[video: A paper cut out scene of a character that looks like a small girl in a dress, standing in the branches of a tree. The character's long hair ends in points, like a kōwhai flower's petals. A paper cut out scene of the same girl falling, surrounded by kōwhai flowers. Layered paper cut outs of kōwhai flowers and leaves.]

Kate: She’s born from a kōwhai flower. She lives in a great forest with these huge, giant trees.

[video: Two pieces of work in plywood box frames in front of a window. A different piece of work in front of the window shows the little character standing next to a big tree. She holds a bag, shaped like a kōwhai flower, with a paper cut out representation of 'light' in and above it.]

Kate: She goes and gathers light from different sources. She might gather it from the kōwhai flower, or she might gather it from the moon, she’s got a little ladder that goes all the way to the moon. And she pours light on the trees.

[video: Three pieces of work in front of the window. One shows the character next to the big tree, one is of a big tree tipped on it's side with hills in the background, one is of a ladder up to the moon, both next to a large tree. Series of close ups - the character next to the big tree with her 'light bag', the character pouring something out of a basket next to a tree, the ladder leading high up to the moon, the character pouring from her basket next to the tree with the bottom of the ladder on the other side of the tree. A paper cut out scene of the character standing on a hillside next to a valley. Smoke rises from the valley behind bare tree trunks. The character holds in front of her a dead bird. Another scene shows a paper cut out of a man with an axe raised above his head as if to chop wood. A wider view of the scene shows that he is chopping at the base of the big tree that is on its side. Cicadas chirping.]

Kate: Basically the story, in a way, is like a story of colonisation, of the waves of people that have come. From when the giants lived in this forest alone, and then people came, and then more people came, and then other stuff came and then everything got cut down.

[video: Paper cut out scene of a double hulled, canoe-like boat with two triangular sails, on a wave, the character stands in a tree looking out to it. Another scene shows large rats running off European ships onto the shore while birds fly away and the character watches.]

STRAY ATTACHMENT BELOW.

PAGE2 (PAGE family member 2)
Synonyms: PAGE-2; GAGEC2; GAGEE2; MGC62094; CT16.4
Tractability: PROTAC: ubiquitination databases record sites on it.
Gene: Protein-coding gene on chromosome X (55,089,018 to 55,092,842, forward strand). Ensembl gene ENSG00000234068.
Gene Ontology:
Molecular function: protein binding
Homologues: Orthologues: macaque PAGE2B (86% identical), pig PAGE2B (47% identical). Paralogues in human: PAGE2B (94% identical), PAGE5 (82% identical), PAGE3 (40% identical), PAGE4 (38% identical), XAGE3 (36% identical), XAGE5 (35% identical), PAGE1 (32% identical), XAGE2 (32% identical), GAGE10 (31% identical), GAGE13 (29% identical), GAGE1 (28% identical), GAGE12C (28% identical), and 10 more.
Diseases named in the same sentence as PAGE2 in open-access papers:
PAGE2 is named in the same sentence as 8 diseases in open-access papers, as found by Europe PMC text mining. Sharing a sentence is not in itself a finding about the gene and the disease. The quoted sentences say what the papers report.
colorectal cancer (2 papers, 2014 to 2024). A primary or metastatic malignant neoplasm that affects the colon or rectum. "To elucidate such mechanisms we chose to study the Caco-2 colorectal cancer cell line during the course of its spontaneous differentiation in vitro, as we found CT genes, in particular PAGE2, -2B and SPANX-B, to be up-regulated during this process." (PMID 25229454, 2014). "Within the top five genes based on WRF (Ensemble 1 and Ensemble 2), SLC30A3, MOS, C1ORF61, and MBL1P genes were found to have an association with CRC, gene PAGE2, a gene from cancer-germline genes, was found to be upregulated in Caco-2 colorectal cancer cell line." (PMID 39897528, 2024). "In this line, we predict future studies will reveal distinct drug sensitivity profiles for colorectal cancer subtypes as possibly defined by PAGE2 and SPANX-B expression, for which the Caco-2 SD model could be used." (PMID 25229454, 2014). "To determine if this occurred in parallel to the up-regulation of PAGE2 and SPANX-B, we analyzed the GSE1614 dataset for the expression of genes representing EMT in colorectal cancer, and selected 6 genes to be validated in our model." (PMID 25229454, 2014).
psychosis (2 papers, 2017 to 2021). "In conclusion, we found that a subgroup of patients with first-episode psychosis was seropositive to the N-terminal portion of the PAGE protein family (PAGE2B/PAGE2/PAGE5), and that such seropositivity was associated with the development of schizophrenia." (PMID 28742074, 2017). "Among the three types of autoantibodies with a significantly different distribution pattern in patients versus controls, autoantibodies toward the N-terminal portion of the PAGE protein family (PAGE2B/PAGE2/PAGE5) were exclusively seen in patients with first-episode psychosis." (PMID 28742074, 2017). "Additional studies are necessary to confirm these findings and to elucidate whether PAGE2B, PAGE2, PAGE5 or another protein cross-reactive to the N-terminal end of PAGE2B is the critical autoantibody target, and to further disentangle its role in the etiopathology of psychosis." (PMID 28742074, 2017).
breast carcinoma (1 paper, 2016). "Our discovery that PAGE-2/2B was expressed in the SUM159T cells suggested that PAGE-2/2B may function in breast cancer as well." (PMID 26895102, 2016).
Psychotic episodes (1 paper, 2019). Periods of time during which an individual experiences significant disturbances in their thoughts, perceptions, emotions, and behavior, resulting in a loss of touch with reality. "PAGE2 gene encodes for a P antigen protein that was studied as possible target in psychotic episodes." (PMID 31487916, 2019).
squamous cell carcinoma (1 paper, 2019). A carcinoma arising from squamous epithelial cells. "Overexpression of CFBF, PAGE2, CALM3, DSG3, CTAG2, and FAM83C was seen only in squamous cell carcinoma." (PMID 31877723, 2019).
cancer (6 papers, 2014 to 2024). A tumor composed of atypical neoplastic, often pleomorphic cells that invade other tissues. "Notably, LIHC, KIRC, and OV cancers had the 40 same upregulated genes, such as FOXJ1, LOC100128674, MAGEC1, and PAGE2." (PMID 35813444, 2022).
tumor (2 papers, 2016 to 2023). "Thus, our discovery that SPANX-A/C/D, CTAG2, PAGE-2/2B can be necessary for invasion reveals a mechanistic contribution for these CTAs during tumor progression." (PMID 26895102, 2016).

Kate: And the little character remains, and has the seeds for the trees and then…

[video: The character sitting high up in the tree branches with a fantail bird in her clasped hands. Kate, sitting and talking.]

Kate: At the moment I haven’t got the end of the story but in my mind I’m like – more people come and the seeds are given and the forest grows again, and it becomes a new forest of giants.

[video: A paper cut out scene of the Waitakere Ranges and sea waves coming together. Kate's work desk with many paper cut out scenes in plywood box frames on it, in front of the window. Kate sitting in the grass, talking. Cicadas chirping.]

Kate: There’s something about being in the energy of this rugged terrain, and maybe it’s also too about being away from… All those beaming, blinkin’ wi-fis and… There’s something about the stillness and the peacefulness that clears your head, that you can actually hear a bit clearer I think. But I do go – oooh if only I could stay here for a year, what would it be then, what would you hear?

[video: The front of the residency and the big old tree. Birdsong. Kate walking on the beach smiling. Kate walks into the waves, up to her knees. The sound of waves. Fade to black. Photos of Arataki Visitors Centre and scenes of the exhibition at the visitors centre, including Kate talking to guests and the displays of the paper cut out scenes. Harp music. Text - Kate Parker’s residency exhibition ‘Kōwhai and the Giants’. Many thanks to Kate Parker. Thanks also to Kate's whanau: Jeremy, Nan, Rosie, Rhys, Kowhai, Eddi, Elsa, Lucan, Holly and Nina. Forest and Bird: Gillian Wadams. Arataki Visitor Centre: Glenn Browne. Park Ranger: Dan Real. Still from The Arrival and Paper Sky: Red Leap Theatre. Family photographs courtesy of Rhys van Kan. The Sleeping Keeper performed by Helen Webby. Composer Claire Cowan – Artist in Residence 2011. Artist in Residence Co-ordinator: Michelle Edge. Director, Camera, Editor: Kirsty MacDonald. 2017. Paper cut out scene of the character releasing 'light' into the air. Auckland Council logo,]